Kincardine Theatre Guild in rehearsals for "Hollywood Arms"
By Liz Dadson
To Comment on this article Click Here
|Elaine (Van Rooyen) Slade is a huge fan of Carol Burnett.
So, Slade jumped at the chance to direct the Kincardine Theatre Guild's production of "Hollywood Arms," based on Burnett's memoir, "One More Time," set to open
May 25 at the Kincardine Arts Centre.
While she has been with the theatre guild for seven years, this is Slade's first time directing.
"Carol Burnett is my hero," says Slade, "so I couldn't pass up the opportunity to direct this play written by her and her daughter, Carrie Hamilton."
Slade recalls the time she went to see Burnett live in Toronto about three years ago.
"I was so excited," she says. "Here was my chance to see this woman, my idol. But when she came out on stage, I was so star-struck that I started crying. I was a blubbering fool."
"Hollywood Arms" is the bittersweet story of a girl who spends a troubled childhood with her mother and grandmother (Nanny) before finally making it big in New York City. The play is drawn from the life of Burnett and her early days spent in a dingy apartment near Hollywoodland, as it was called in 1941.
Burnett's daughter never saw her work reach the stage as she died of brain and lung cancer in January, 2002. Burnett was determined that the play would serve as a tribute to her daughter's memory, bringing the play first to Chicago in April, 2002, and Broadway in October, 2002.
"The action takes place in 1941 when Helen (based on Burnett) is 10 years old, and then 10 years later when she is 20," says Slade.
The 11-member cast includes:
Since it is a period piece, there are challenges in finding stage props and costumes for the show, she says. "We've managed to find some old appliances and furniture, and we have music from the 1940s and '50s to play."
Slade says the story is amazing in that Burnett's mother and grandmother were very talented, full of charisma and comedic charm, but they never managed to make it to the major leagues, unlike Burnett who did become famous.
As director, Slade is in charge of a multitude of things, such as lighting, props and sound. "These responsibilities are new to me," she says. "I've never been involved with them before. But it's great, I'm loving it."
Working with her are producer Lorraine Needham and stage manager Mary Beth Dennis.
New to the theatre guild stage are Angeles Lewis and Caleb Palmer.
Angeles, 14, is a Grade 9 student at Kincardine District Secondary School. She auditioned for the play with a group of friends just on a whim, thinking she might have a chance to work backstage.
"I was quite excited to be cast as Alice," she says. "It's really different being on stage. It feels weird because you're way up there, saying lines and moving from place to place. It's a lot to remember - the lines and the blocking. But it's fun. I'm enjoying it."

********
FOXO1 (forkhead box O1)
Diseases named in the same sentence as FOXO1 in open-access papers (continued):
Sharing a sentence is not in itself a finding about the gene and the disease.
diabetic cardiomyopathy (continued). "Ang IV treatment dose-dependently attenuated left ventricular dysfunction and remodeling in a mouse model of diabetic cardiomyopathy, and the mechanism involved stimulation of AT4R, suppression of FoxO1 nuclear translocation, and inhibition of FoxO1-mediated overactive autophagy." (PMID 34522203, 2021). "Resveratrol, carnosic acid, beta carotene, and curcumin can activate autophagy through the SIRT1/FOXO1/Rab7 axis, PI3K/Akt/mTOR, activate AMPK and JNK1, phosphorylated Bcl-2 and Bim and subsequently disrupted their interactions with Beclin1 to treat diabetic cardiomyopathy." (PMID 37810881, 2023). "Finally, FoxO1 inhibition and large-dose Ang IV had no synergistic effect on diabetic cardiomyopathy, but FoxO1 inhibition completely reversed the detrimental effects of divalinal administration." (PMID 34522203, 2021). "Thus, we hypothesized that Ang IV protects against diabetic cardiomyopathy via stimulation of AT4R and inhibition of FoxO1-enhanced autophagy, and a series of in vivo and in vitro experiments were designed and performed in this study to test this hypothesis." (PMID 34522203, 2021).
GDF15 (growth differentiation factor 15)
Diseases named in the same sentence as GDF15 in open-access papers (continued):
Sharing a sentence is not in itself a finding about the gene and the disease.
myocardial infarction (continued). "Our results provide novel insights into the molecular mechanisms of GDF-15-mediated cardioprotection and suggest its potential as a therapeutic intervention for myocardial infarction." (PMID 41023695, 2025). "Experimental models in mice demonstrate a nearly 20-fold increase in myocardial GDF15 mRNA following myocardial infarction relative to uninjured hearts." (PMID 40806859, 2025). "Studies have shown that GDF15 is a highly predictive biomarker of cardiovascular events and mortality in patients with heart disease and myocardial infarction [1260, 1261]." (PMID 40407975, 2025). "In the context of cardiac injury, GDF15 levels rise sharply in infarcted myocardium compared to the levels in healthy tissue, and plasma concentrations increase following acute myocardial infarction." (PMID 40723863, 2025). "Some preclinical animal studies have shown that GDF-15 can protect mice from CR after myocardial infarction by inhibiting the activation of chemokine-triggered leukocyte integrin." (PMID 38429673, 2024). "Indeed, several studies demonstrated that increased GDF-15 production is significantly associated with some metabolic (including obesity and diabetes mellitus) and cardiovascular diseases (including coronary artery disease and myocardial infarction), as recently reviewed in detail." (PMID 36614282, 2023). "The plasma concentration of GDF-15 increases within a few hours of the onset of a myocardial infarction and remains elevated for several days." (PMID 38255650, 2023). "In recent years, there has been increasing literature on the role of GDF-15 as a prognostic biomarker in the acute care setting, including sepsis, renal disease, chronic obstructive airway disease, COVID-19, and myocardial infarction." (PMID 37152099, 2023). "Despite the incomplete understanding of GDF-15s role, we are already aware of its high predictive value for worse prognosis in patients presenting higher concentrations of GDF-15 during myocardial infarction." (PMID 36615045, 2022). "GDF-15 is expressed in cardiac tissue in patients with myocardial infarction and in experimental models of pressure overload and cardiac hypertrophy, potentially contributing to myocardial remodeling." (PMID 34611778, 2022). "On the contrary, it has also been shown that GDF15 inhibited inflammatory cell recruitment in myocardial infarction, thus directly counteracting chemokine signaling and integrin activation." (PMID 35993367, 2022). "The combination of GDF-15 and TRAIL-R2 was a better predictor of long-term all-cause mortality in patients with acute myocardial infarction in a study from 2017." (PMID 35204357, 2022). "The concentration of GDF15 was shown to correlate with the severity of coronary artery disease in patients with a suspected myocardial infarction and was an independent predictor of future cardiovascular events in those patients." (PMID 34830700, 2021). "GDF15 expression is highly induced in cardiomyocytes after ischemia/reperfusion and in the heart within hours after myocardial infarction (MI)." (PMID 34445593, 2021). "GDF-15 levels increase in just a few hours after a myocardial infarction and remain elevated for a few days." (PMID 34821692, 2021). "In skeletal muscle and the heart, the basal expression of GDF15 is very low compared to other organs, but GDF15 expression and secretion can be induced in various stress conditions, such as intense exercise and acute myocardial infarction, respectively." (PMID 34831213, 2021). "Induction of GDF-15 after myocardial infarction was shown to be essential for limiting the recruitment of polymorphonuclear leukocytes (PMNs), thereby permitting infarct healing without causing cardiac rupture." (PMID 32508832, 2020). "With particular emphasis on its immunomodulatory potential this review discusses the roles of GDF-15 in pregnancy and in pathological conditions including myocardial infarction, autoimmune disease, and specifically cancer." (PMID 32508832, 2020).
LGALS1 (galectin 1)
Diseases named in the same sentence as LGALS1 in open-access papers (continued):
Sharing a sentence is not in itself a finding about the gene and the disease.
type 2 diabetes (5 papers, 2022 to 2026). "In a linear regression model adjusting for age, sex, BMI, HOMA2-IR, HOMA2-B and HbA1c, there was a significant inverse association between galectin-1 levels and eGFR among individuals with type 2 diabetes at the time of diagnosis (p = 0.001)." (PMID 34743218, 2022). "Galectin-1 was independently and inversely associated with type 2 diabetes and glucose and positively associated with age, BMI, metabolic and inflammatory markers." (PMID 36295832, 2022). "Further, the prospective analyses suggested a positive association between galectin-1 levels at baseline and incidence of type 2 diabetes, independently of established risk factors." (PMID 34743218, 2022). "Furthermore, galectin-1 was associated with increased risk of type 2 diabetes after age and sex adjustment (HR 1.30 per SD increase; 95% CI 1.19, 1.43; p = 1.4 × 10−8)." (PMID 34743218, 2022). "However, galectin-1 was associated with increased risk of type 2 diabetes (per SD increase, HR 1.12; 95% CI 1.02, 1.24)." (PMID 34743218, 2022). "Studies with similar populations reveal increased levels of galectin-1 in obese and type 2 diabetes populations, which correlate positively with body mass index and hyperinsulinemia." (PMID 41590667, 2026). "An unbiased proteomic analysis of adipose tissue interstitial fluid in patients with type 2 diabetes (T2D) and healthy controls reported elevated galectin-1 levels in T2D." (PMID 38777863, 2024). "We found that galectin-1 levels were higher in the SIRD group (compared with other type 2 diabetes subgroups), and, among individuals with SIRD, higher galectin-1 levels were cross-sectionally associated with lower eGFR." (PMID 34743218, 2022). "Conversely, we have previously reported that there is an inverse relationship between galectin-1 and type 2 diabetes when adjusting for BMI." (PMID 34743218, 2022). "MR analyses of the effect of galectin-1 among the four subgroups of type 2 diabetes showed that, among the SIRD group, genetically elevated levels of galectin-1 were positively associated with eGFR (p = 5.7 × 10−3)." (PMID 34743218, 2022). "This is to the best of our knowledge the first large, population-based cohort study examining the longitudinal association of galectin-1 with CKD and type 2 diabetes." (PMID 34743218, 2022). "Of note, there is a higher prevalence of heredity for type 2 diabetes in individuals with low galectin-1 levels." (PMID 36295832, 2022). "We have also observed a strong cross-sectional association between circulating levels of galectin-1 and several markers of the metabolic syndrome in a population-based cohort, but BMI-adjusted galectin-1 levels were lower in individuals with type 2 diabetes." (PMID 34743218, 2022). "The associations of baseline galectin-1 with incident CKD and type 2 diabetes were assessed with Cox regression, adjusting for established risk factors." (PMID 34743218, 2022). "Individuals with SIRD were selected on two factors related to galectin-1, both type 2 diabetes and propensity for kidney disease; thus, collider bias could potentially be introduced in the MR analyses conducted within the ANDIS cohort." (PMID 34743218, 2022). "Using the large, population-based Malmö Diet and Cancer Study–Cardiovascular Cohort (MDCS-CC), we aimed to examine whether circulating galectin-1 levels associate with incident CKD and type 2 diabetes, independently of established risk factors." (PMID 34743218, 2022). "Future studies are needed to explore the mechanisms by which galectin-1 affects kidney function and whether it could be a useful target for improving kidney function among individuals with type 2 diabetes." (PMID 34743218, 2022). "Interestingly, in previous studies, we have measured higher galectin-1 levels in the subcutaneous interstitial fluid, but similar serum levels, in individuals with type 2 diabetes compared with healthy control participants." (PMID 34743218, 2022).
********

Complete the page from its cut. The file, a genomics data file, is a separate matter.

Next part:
She has to remember to raise her voice and project it to the back of the theatre. Ironically, her friends did not get a part in the play.
Angeles works at the Erie Belle Restaurant on weekends and is involved in school activities. She also enjoys swimming, knitting, reading and hanging out with her friends.
Caleb, 14, is in Grade 8 at St. Anthony's School, Kincardine. He is playing the part of the young cop in the play.
"I've always been interested in acting," he says. "My friends told me about the play so I tried out and got the part. I have some really funny, comedic scenes but not a whole lot of lines."
While he has thought about becoming an actor, Caleb's goal is to become a doctor.
He enjoys playing video games, hanging out with his friends, and being involved in activities at school, such as chess, knitting, scrabble and volleyball.
Besides bringing "Hollywood Arms" to the stage, the theatre guild is gearing up for the Gala Grand Re-opening of the newly-refurbished theatre on May 26.
"This is our 30th anniversary and we're proud of the improvements," says Slade. "We have a new coat of paint on the walls, new flooring, carpeting, chairs and washrooms. Everything is wheelchair accessible."
The work was done, thanks to a Trillium Foundation grant of $30,500 and other donations, Slade says.
"Hollywood Arms" opens Friday, May 25, at 8 p.m. at the Kincardine Arts Centre. It continues May 26 (Gala Night), May 31, June 1-2, and June 7-9.
Tickets are $15 each (plus $5 each for the Gala evening), available at J'Adorn in downtown Kincardine, or by calling the Box Office at 519-396-9000.
For more details, check the website at www.kincardinetheatreguild.com
Director Elaine (Van Rooyen) Slade (back, right) joins the cast, back, Caleb Palmer (L), Scott Marshall, Fort Papalia; and front, Angeles Lewis (L), Leise Peddie, Slayde Millar, Alanna Boucher, Stacey Millar and Gabriel Pitre; absent are Liz Small and Ron Boucher
Director Elaine Slade (L) shares a laugh with newcomers Caleb Palmer and Angeles Lewis
Alanna Boucher is Helen at age 20, based on the life of famous actress Carol Burnett, in "Hollywood Arms"
Real-life mother and daughter, Slayde (L) and Stacey Millar play young Helen and Louise in the play
Scrolling stops when you move your mouse inside the scroll area. You can click on the ads for more
books, sports, movies ...
Friday, May 04, 2012